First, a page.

The Federal Aviation Administration said Saturday that it "may consider a phased approach" next year to possibly ending restrictions on the number of planes permitted to land at O'Hare International Airport, which has the worst on-time performance of any airport in the U.S.
But the agency did not issue a guarantee or a timetable. It said the decision will be based on an FAA assessment of whether O'Hare could smoothly handle the extra flights that airlines would be free to schedule.
In Saturday editions, the Tribune quoted the FAA's chief operating officer as saying the hourly flight caps would not be lifted for the scheduled November 2008 opening of the first new O'Hare runway in more than 30 years. Henry Krakowski, the FAA official, cited concerns about flight delays and cancellations increasing. He said significant improvements in O'Hare's flight capacity were contingent on completion of other runways in Chicago's $15 billion airport expansion project.
"No. No. The FAA is not going to lift the caps" when the new runway opens, Krakowski told the Tribune on Friday. "What we think the new runway is going to buy us, more than anything, is a reduction of delay."
Chicago and the major airlines want the flight limits, in effect since 2004, eliminated next November.
Mayor Richard Daley said Saturday he would seek a meeting with FAA officials "because it's quite early for them to make a decision like that."
"They put a cap on because we didn't have the runways and now we're putting the runways in," Daley said.
The Daley administration initially said the airport project would be finished in 2013, but it is behind schedule. Lacking airline agreements and still fighting expansion opponents in court, the city has not set a date for the project's completion. The extension of flight caps would severely complicate Chicago's effort to pay for the expansion, which is at least $400 million over budget.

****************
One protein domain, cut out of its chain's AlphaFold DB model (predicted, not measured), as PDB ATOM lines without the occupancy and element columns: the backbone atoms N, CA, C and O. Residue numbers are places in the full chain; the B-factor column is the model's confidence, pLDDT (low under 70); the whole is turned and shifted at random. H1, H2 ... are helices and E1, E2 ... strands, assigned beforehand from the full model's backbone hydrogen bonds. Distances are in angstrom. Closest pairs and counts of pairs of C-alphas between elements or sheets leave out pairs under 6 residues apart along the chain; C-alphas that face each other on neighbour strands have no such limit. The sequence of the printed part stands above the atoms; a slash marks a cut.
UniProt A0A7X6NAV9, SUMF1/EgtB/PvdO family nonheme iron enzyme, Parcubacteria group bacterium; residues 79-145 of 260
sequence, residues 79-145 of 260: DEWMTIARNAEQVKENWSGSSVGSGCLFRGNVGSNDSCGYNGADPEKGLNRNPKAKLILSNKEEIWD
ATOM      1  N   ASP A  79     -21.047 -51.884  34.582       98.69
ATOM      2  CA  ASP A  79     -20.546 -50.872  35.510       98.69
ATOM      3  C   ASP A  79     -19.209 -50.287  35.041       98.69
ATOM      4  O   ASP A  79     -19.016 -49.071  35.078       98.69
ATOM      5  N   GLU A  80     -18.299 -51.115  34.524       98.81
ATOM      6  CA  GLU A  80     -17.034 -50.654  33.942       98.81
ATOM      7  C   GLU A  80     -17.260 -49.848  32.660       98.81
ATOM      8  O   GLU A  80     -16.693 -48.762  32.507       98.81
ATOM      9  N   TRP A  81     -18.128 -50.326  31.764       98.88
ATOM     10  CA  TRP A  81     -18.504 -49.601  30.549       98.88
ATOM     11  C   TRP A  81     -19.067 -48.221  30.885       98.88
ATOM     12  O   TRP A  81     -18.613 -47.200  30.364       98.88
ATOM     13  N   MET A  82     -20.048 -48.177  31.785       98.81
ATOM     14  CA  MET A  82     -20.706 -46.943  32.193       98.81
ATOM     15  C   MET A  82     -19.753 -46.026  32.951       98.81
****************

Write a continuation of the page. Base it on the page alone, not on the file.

Krakowski did not say that the flight caps would remain in effect permanently, but he listed his concerns about the airlines pumping more flights into O'Hare during the near- and- mid-terms.
"Another thing is that with an airport under construction you have a lot of closed taxiways, you have other runways that you take out of commission while you're building pieces and all that," Krakowski said.
"So one of the reasons we don't think we can really raise a lot of capacity is the airport is going to be under significant construction for quite a few years," he said.
When the caps were imposed in 2004, O'Hare led the nation in flight delays. Since then, the percentage of on-time flights has improved somewhat.
Through the first nine months of this year, O'Hare ranked last in on-time departure performance among the nation's 32 busiest airports. It was No. 28 for on-time arrivals in the same period.
But Krakowski said he is confident that the O'Hare expansion, if fully built, will eventually solve Chicago's airport problems.
"I think Chicago did it right," he said. "You know how painful the delays were getting for the passengers. The airport was becoming an embarrassment for the city."